There is only one thing creepier than corporations marketing to kids: The government marketing to kids. Now, I hear you say, what’s wrong with NASA teaming up with Pokemon to get our kids interested in science? Or the Centers for Disease Control creating something called The Immune Platoon of superheroes to show how your body defends itself? Or FEMA’s Herman the Spokescrab teaching children to care for themselves in the event of an emergency because you sure as heck shouldn’t rely on the government to do it? Why, nothing of course.
Where it gets eerie is when the cops and the spy agencies start to do it. Yeah, yeah, McGruff the Crime Dog was cute … but this goes way beyond that. Were talking the National Security Agency doing anthropomorphic animals with names like Crypto Cat, Decipher Dog and Rosetta Stone (who appears to be a fox). With them the NSA hopes to entice “America’s future codemakers and codebreakers!” … but remember: Only with a warrant kids. Unless Mr. Prez says otherwise.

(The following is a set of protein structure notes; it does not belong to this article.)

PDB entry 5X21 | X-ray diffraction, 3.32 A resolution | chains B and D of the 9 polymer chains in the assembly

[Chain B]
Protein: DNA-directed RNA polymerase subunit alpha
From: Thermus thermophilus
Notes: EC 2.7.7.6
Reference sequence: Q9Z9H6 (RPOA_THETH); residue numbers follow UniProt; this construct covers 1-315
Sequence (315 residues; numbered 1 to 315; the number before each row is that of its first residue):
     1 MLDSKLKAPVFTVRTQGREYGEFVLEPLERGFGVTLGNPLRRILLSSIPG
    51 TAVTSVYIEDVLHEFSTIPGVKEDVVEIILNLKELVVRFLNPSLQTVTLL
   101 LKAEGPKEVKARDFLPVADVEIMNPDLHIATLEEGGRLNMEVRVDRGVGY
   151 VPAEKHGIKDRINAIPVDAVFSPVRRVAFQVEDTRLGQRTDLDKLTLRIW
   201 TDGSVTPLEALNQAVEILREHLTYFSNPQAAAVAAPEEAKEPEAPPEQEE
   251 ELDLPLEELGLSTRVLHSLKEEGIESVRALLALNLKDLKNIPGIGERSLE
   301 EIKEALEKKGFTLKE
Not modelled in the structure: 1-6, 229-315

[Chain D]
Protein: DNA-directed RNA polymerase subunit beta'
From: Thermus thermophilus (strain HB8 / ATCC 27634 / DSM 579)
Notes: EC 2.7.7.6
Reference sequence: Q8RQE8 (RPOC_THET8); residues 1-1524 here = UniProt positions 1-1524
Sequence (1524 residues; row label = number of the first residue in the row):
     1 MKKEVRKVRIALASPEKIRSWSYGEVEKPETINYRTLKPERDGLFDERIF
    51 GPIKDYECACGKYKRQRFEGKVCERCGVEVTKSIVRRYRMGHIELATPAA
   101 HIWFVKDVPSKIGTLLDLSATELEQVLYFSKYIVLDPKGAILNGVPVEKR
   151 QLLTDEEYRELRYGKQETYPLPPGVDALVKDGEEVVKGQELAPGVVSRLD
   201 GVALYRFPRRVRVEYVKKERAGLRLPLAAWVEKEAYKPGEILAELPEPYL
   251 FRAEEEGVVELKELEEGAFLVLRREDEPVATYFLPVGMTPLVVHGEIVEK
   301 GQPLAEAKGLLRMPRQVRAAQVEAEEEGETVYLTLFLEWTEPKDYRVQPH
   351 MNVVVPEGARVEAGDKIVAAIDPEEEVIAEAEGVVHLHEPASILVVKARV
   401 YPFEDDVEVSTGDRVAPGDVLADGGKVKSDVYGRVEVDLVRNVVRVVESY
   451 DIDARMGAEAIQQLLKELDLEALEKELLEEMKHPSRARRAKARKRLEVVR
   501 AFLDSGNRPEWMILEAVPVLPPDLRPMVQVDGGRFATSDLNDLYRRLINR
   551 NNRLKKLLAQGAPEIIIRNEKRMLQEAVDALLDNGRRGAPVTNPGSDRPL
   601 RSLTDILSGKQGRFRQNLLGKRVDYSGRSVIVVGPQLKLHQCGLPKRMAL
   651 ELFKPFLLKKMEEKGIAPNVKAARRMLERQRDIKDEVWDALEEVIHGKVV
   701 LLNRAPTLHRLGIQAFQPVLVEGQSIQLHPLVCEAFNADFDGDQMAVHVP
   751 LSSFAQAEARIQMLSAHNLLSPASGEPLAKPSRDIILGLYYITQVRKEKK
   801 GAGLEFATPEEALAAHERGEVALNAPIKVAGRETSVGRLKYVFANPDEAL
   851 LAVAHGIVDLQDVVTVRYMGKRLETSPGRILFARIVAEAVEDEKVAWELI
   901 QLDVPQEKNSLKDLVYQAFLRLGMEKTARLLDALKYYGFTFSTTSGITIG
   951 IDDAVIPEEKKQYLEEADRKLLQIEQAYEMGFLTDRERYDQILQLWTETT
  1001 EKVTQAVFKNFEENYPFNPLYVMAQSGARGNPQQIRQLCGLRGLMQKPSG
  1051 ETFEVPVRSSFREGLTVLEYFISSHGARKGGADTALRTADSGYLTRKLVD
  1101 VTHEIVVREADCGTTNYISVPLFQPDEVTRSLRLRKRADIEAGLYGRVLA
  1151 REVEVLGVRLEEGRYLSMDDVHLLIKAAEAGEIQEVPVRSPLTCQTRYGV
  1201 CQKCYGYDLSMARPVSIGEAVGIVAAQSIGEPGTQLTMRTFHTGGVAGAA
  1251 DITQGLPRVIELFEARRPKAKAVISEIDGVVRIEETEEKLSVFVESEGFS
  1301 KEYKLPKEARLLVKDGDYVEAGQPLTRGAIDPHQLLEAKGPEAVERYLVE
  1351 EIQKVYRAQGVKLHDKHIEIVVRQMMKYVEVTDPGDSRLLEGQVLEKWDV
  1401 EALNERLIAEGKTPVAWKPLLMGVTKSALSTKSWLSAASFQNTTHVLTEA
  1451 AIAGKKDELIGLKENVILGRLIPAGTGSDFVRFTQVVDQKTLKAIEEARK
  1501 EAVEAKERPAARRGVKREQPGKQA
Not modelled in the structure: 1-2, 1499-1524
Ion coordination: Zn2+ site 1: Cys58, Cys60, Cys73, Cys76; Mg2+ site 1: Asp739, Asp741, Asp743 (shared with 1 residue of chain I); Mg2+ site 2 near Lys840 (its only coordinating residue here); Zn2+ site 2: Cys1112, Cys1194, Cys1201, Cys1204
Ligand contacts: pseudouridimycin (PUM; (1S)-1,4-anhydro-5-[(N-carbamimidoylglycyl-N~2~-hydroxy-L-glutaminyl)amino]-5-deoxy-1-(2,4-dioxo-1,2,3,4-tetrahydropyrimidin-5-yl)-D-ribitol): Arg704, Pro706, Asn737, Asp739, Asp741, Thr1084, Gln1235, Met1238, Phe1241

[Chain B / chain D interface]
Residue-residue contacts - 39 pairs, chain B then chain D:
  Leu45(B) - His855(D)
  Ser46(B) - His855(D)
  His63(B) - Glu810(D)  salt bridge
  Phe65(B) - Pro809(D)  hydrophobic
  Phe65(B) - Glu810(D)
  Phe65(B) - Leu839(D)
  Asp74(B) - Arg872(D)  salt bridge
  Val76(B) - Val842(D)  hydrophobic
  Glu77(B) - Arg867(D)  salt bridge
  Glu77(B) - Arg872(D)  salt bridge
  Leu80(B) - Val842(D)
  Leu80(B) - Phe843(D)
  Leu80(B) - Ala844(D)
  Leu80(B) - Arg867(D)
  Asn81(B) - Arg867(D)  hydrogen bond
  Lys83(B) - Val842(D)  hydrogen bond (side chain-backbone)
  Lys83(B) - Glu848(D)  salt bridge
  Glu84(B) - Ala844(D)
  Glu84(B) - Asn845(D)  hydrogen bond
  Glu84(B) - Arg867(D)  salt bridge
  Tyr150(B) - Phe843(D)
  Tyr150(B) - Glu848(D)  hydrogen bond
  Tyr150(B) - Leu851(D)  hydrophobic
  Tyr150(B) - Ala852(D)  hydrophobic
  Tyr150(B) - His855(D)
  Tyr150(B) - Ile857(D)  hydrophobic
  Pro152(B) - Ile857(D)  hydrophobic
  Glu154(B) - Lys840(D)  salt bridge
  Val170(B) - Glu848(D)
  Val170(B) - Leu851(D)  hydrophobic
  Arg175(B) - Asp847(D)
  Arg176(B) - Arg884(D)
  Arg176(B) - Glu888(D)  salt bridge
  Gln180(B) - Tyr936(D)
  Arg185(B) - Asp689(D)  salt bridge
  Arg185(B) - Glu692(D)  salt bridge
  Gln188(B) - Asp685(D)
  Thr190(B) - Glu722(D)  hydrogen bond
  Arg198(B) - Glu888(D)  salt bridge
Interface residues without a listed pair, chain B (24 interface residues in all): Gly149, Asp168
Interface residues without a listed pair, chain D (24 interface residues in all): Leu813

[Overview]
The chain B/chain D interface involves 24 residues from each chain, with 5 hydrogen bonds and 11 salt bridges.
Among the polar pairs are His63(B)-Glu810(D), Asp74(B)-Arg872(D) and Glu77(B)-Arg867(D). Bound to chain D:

Truly troubling – from a marketing standpoint – is the National Reconnaissance Office’s kids page. The NRO, in case you didn’t know, is an agency considered so important that you and I and everyone else aren’t even allowed to know the size of its budget. Suffice to say that budget must be big and it looks like they spent about $2.50 on their website. Littered (and I do mean littered) with characters named Corey Corona, Earth Watch, Whirly Lizard and Dana Drop (who? what?), it has all the aesthetic value of a not-very-talented 2nd graders rejected heroes. It is quite clear the site, like the agency, is designed not to attract attention.